Steps to Senate Reform and Realignment
It is safe to say that we are experiencing a major shift in the social political arena in the country at this time and it is likely we will continue to experience such disruption in the foreseeable future. Apple's CEO, Tim Cook has often said “Apple has made products for years that people didn’t know they wanted and now they can’t live without”. What America needs and can’t thrive without, is inclusive urban political representation within the U.S. Senate. There is a genuine crisis of inadequate representation within the U.S. Senate that is jeopardizing its legitimacy to function as a responsible political body in the 21st Century. The Senate needs desperately to be disrupted to its core to allow the necessary realignment to occur and reflect the actual reality of the political power base within the country. This problem can be rectified by recognizing the legitimate political power and role that urbanism provides within our political system in today’s society. Therefore, in order to resolve the pressing inequality problem that exists today, the country has to take the necessary political steps to reform and realign the political framework of the U.S. Senate.
Since there are no recognized political governing entities in place to preside over the complex governance requirements to manage the multilayered political powers within an MSA, the best solution is to create new Senators to represent the largest MSA’s. One U.S. Senator per large MSA would provide the guidance and oversight required to reconcile the multitude of political layers of civic and municipal governance and provide a unified urban coalition to represent the needs of all metropolitan urban areas, large and small, in our country. It is not only our desire to make the necessary reforms, it is our duty. A new Constitutional Amendment will legitimize and codify the political power of the urban coalition within the U.S. Senate.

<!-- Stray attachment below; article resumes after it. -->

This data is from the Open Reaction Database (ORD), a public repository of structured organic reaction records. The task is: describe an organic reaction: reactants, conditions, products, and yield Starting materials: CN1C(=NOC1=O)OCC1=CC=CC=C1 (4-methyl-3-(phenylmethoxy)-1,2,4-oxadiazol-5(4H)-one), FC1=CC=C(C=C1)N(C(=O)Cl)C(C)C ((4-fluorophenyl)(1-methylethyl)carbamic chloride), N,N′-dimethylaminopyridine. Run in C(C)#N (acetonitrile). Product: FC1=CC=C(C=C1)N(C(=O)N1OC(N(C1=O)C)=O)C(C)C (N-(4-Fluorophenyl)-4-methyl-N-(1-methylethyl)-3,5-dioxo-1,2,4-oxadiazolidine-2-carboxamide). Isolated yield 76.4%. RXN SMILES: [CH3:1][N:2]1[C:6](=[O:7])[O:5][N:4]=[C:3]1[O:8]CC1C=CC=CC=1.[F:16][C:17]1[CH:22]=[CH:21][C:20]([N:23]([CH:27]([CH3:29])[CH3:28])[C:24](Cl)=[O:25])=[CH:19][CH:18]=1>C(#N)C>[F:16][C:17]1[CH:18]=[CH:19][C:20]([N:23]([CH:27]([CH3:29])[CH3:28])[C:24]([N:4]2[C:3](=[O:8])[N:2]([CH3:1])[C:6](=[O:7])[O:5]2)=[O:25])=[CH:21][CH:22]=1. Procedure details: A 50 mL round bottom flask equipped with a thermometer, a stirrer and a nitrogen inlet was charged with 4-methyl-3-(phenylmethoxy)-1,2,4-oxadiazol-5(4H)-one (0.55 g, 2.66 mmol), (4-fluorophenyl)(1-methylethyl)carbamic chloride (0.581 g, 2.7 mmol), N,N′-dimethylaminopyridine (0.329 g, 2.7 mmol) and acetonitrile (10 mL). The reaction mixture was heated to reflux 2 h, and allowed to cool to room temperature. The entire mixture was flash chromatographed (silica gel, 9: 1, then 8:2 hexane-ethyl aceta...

The great cities and urban centers of the 21st century have to be recognized for their equivalency and stature just as the “States” were identified in the 18th century. Because of their population size, stature and importance, MSA’s inherently possess the qualities that derive their self evident equivalency of a State and should have appropriate representation within the U.S. Senate. If the Constitution were being written today, would we not be obligated to recognize the urban metropolis’ political importance and impact on our political system? In order to correct this inequality, we need 33 Senators to represent the top 33 MSA’s in the country. Thus leaving us with a grand total of 133 Senators.